Neumeier admitted that his work as choreographer always begins with earnest emotions, and that it is of paramount importance that such emotions come to surface in the work of an artist. His use of music stresses the emotional bond one develops with music, as has been the case with himself and the music of Chopin, which Neumeier sees as an inexhaustible source of inspiration. Maciej Krawiec, the moderator of the press conference, noticed that in such pieces as The Lady of the Camellias choreography becomes one with directing, as it emphasises the internal energy of performers, their looks, gestures, and intentions. Neumeier thinks it is so because the human being brings together such various qualities and levels of experience as rationality, emotionality, sensuality, and eroticism; and that movement cannot be separated from emotions: movement is moving, form is always linked to content. Ballet is a wonderful art, a demonstration of the human capacity for art, in which these various orders unite, both within and with one another. Ballet stresses the utmost importance of motivation.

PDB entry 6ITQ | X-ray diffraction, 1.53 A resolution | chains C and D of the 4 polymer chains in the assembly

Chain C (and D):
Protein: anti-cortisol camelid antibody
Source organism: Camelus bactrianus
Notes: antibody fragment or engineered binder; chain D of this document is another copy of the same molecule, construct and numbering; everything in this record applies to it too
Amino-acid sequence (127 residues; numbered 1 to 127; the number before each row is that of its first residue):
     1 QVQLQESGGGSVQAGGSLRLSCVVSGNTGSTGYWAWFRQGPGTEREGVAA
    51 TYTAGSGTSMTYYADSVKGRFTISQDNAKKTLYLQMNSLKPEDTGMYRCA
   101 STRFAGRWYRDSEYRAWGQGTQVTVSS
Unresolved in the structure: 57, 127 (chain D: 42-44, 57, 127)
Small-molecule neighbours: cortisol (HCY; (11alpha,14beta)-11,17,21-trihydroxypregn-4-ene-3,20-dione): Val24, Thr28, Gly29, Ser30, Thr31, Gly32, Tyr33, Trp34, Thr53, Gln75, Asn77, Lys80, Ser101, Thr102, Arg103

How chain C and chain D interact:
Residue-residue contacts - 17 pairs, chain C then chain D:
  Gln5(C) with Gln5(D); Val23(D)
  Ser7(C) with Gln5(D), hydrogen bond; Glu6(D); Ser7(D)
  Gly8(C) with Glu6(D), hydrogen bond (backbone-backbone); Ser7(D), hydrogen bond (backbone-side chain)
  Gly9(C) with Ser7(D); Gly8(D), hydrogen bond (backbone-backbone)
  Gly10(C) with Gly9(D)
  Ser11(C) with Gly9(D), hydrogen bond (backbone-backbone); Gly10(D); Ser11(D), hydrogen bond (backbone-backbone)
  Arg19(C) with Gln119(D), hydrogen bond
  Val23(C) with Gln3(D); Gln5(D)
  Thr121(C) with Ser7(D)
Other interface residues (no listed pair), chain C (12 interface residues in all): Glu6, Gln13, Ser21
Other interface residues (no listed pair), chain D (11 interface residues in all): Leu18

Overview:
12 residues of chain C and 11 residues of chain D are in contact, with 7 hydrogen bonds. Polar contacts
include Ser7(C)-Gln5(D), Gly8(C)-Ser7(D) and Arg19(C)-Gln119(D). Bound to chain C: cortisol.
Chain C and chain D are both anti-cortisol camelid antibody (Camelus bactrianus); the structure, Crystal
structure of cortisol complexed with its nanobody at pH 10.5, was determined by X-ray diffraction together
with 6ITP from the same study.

Asked about the relevance of his ballet and its reception by the young generation, Neumeier emphasised that to him art (also in this particular case) is capable to appeal to anybody, at least for as long as it maintains its integrity. The choreographer stressed the role of now for ballet, along with the various human emotions that come to surface in the relations between dancers. It is their immediacy, said Neumeier, that counts the most. They express universal human experience such as guilt, forgiveness, the mistakes and errors we make (and the attendant sense of guilt), the way we love, the way we fear death, and how we die. The Lady of the Camellias lends a voice to a similar universe, and thus the issues such as the specific nature of Marguerite Gautier?s sickness, become secondary.